You Are What You Read… Watch, listen to, talk about…

Rainbow, Asturias, Spain

We are not only what we eat, but also what we read, watch, listen to, the kinds of conversations we have, the websites we visit… I eventually discovered that I feel a lot healthier and happier if I take in inspiring or classic books and media rather than trashy, violent novels and TV series (which I really overdosed on in the past.)

Below are a few of the books, audios and films that have really helped and inspired me on the path to a calmer, happier life over recent years. This list is meant as a Thank You to them (rather than a suggestion that you should rush out and buy/consume them all at once! Don’t, you’ll go mad!) and will get bigger as I discover new wonderful things. Pick a title you like the sound of!

Happiness and Mindfulness Non-fiction

Peace is Every Step – Thich Nhat Hanh 

When Things Fall Apart – Pema Chödrön

Manhood – Steve Biddulph (For men)

Cutting Through Spiritual Materialism – Chögyam Trungpa (you’ll know if you need to read this… I only read the first few chapters – enough!)

Novels, (Auto)Biography, Wandering, Creating…

Walden – Henry David Thoreau (so good…)

Into the Wild – Jon Krakauer

The Gentle Art of Tramping – Stephen Graham

Moonlight Chronicles – Dan Price

Radical Simplicity – Dan Price

The Color Purple – Alice Walker

Happiness Audiobooks

The Art of Mindful Living – Thich Nhat Hanh

Loving What Is: Four Questions That Can Change Your Life – Byron Katie

Happiness Podcasts

Thich Nhat Hanh Dharma Talks Podcast – Endless wisdom.

Jack Kornfield Dharma Talks/Podcast – Wise and Entertaining.


La Sal de la Tierra/The Salt of the Earth – Directed by Wim Wenders and Juliano Ribeiro Salgado.

It’s a wonderful life – Directed by Frank Capra



10 thoughts on “You Are What You Read… Watch, listen to, talk about…”

  1. Hey Ben,

    I too was influenced in a big way by Wilber’s, “No Boundary.” It really blew my mind when I discovered it in my early twenties. Alan Watts was also a mentor. He wrote a gem called “The Meaning of Happiness.” That one, and his “Wisdom of Insecurity” were life-changers for me. But the #1 author for me was/is, oddly enough, Henry Miller. He didn’t write “about” happiness per se, but the vitality flowing through his prose (when he was at his best) opened me to the world of art and creativity, which in turn led to great happiness and personal transformation.


  2. Hi Bob, I really enjoyed the Alan Watts podcast a few years ago, he is great. Do you have a favourite Miller book? I shall investigate him some time!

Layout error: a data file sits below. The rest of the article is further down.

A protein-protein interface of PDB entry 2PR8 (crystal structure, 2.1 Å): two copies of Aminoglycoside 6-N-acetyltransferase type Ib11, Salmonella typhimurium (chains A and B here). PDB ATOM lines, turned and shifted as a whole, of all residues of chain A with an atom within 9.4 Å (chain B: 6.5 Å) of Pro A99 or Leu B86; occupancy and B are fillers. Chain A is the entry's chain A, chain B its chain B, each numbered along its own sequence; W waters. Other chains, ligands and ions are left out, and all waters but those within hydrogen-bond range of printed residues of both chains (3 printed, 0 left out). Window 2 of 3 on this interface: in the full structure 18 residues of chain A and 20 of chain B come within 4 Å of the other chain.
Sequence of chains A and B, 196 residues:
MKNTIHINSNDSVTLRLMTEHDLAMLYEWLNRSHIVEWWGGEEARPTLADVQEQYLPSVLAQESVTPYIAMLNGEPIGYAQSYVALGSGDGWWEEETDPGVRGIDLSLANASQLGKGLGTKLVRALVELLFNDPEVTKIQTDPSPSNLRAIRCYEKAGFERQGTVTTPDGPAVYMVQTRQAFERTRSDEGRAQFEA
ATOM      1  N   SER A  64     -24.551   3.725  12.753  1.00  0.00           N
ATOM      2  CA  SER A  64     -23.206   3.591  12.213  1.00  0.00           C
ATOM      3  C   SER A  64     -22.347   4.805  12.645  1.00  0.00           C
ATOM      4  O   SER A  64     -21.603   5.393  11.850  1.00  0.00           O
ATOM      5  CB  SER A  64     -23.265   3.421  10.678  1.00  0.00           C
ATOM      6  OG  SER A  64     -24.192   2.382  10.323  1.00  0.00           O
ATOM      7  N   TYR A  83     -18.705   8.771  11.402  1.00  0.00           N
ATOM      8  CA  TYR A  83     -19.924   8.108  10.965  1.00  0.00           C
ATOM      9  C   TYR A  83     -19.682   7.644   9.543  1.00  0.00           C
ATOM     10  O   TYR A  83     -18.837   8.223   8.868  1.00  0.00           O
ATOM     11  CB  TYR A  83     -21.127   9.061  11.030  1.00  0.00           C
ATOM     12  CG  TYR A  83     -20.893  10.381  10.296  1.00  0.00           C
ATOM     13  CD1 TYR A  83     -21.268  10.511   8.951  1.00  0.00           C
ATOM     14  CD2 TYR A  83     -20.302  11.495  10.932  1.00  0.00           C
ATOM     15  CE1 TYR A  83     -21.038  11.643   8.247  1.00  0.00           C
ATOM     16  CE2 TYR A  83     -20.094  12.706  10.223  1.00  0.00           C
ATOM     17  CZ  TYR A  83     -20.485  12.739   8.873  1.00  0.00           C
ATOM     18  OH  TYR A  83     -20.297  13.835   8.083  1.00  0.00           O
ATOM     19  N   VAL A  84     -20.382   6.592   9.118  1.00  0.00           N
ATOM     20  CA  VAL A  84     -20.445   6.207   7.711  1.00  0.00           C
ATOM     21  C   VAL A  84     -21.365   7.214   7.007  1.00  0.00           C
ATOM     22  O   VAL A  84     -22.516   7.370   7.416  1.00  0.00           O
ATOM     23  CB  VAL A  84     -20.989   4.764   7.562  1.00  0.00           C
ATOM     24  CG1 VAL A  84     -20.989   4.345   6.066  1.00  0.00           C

3. Ben,

    The Miller book that set the wheels spinning for me was “Tropic of Capricorn.” Many of my friends scratch their heads over just why I find this book (and some of Miller’s others, like Black Spring, Sexus, The Colossus of Maroussi, and his most famous work, Tropic of Cancer) to be so spiritually significant. After all, Miller is known more for his bawdiness than anything else. I can’t say, really. There’s just something about the way he deals with the “struggling to become an artist” theme–namely by actually living it out through his writing–that strikes a deep chord in me. Miller is definitely not everyone’s cup of tea, but for me he’s been like a tasty pint on a fine summer’s day.

    Coincidentally, Watts and Miller were near-neighbors in California for a time, and Watts was great admirer of Miller’s books, especially The Colossus of Maroussi (a non-racy book about Miller’s travels/adventures in Greece).

    Anyway, thanks for continuing with these interesting posts (and for teaching me so much Spanish over the years!).

  4. Hi Ben I brought 3 of these books and have almost finished the first; Peace is Every Step. Very interesting and rewarding reading, thanks for the recomendations.

  5. “into the wild” was riveting and i often recommend it as well. if you haven’t already read them, i have 2 other recommendations for you: viktor frankl’s “man’s search for meaning” and mihaly czikzsentmihalyi’s “flow: the psychology of optimal experience”. these are some of my standards for re-centering and reminding myself what purpose is and how to let it into my life. i moved to italy from the states 5 years ago and one of the challenges is that there seem to be regular intervals of exaggerated existential hopes and doubts: one day a simple, less-than-ordinary event like going to the shoe repair seems euphoric and the next day the whole world seems to be conspiring against you, leaving you beaten up and exasperated on the side of the road. but I wouldn’t trade this experience in for anything!

    1. Thank you Samaya. I have the Viktor Frankl book on my list of things to read – I flicked through it at a friends house and see it is very hard reading in places. I’ll check out the other book too. Many thanks.

  6. Hello Ben

    I’m enjoying have aread of your blog – I found it through NIS… I’m based in Bangkok now and I remember from Inspired Beginners I think that you and Marina went to Thailand. Perhaps you will like the talks by the Thai Western monk Ajaan Sumedho. I discovered them recently and find him just so interesting and thought provoking… and calming. He isn’t too sweet and pleasant… he talks about greed, wanting, and the difficult emotions….

    I love the talk about food – his teacher – Ajaan Chah – used to mix up all the monks food into a sort of pig swill so they didn’t seek pleasure from food.

    Best wishes


    1. Hi Kath, thanks for the comment. I listened to a couple of talks by Ajaan Sumedho, very insightful, he’s great.

      Enjoy life in Bangkok, what a wonderful city!

      Saludos from Madrid,


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